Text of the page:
The bifunctional enzyme, 6-phosphofructo-2-kinase/fructose-2,6-bisphosphatase plays a crucial role in glucose metabolism. It is the sole enzyme responsible for the synthesis and degradation of fructose 2,6-bisphosphate, a potent intracellular modulator of hepatic carbon flux. In liver, the metabolic effects of glucagon, via cAMP-dependent protein kinase, are mediated by the intracellular concentration of fructose-2,6-bisphosphate. High levels of fructose-2,6-bisphosphate allosterically activate the glycolytic enzyme 6-phosphofructo-1-kinase and inhibit the gluconeogenic enzyme fructose-1,6-bisphosphatase, thereby regulating the direction of carbon flux. In experimental (streptozotocin-induced) diabetes in mice, which are devoid of circulating insulin, fructose-2,6-bisphosphate has been shown to appropriately regulate glucokinase (increase) and glucose-6-phosphatase (repress) gene expression in an insulinomimetic manner. In all forms of diabetes, the excessive production of glucose by the liver is a major contributor to hyperglycemia, which leads to the major problems associated with the disease. The central role of fructose-2,6-bisphosphate in control of hepatic glucose production and utilization, as well as gene regulation, suggests that therapies directed toward increasing the fructose-2,6-bisphosphate levels will be beneficial to the diabetic patient. The proposed studies use two approaches to target the bisphosphatase domain of the bifunctional enzyme for inhibition, and thereby, increase the fructose-2,6 bisphosphate levels. First, the metabolic and gene expression effects of manipulation of fructose-2,6-bisphosphate by adenoviral-mediated overexpression of the bifunctional enzyme are being investigated. The overexpression or expression of bifunctional enzyme with deficient bisphosphatase or kinase domains generates high or low levels of hepatic fructose-2,6-bisphosphate, respectively. Using the same arguments outlined above, the inhibition of the kinase activity of the bifunctional enzyme should have opposite effects on hepatic glucose output and should increase blood glucose levels. Second, physical studies using NMR spectroscopy that lead to the characterization of the reaction mechanism and structure of the bisphosphatase domain are underway. These studies will define functional roles of active site amino acid residues during the hydrolysis reaction. Knowledge of this important component of hepatic gluconeogenic/glycolytic flux provides the basis for the rational design of specific inhibitors of the bisphosphatase activity of hepatic 6-phosphofructo-2-kinase/fructose-2,6-bisphosphatase.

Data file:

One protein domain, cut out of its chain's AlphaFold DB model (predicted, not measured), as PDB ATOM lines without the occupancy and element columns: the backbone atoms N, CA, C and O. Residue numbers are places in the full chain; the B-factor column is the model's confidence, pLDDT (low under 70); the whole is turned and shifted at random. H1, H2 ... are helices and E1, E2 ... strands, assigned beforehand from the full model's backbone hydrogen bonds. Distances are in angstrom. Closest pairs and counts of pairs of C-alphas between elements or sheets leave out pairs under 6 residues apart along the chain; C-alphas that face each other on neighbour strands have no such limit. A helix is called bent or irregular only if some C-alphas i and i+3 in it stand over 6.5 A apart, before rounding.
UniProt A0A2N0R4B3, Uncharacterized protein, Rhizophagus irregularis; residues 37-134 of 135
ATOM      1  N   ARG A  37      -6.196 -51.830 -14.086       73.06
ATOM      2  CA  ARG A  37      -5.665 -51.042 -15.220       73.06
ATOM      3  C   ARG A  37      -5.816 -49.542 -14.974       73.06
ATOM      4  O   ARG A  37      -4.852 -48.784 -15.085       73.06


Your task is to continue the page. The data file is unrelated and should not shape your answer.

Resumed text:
National Institute of Health (NIH)
National Institute of Diabetes and Digestive and Kidney Diseases (NIDDK)
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Metabolism Study Section (MET)
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Sechi, Salvatore
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University of Minnesota Twin Cities
Schools of Medicine
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